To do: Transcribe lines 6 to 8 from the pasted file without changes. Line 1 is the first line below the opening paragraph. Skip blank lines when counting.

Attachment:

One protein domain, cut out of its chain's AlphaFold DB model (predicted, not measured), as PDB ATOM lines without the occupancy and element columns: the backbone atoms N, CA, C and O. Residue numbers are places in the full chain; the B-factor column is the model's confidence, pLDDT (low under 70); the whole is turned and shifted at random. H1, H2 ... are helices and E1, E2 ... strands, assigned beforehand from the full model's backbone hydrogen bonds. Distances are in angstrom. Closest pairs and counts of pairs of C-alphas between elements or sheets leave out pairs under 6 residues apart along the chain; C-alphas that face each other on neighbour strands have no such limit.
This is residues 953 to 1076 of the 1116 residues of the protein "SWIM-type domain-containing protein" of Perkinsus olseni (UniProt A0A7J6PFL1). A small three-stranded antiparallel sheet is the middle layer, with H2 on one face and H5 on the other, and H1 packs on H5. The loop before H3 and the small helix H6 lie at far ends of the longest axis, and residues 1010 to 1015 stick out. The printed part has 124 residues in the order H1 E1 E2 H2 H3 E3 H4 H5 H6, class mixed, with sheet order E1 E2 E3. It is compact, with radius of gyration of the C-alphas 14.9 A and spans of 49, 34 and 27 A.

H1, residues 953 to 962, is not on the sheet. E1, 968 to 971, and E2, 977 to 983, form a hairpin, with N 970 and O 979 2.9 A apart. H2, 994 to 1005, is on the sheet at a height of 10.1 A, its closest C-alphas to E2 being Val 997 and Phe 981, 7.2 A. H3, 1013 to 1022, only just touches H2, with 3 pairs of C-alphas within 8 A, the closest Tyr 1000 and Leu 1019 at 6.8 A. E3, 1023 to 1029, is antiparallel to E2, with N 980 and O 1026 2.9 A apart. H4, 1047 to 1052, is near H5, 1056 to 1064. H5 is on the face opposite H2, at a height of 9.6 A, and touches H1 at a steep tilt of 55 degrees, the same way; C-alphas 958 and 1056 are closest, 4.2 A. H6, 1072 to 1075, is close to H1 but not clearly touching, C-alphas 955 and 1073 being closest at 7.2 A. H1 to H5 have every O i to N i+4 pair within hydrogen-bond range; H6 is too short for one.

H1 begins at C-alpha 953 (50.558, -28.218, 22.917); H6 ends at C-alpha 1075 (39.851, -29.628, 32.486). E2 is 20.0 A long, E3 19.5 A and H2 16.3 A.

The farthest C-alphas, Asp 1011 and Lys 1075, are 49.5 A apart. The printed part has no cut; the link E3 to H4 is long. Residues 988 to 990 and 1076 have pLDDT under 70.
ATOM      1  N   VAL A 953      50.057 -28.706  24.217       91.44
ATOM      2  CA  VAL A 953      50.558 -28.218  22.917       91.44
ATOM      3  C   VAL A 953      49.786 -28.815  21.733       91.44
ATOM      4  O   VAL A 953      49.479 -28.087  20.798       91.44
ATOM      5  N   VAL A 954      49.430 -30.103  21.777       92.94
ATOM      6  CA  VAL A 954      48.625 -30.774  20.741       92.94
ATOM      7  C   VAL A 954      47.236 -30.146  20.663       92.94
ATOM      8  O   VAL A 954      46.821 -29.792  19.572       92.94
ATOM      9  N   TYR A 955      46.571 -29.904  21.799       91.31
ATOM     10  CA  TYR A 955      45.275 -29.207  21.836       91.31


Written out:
ATOM      2  CA  VAL A 953      50.558 -28.218  22.917       91.44
ATOM      3  C   VAL A 953      49.786 -28.815  21.733       91.44
ATOM      4  O   VAL A 953      49.479 -28.087  20.798       91.44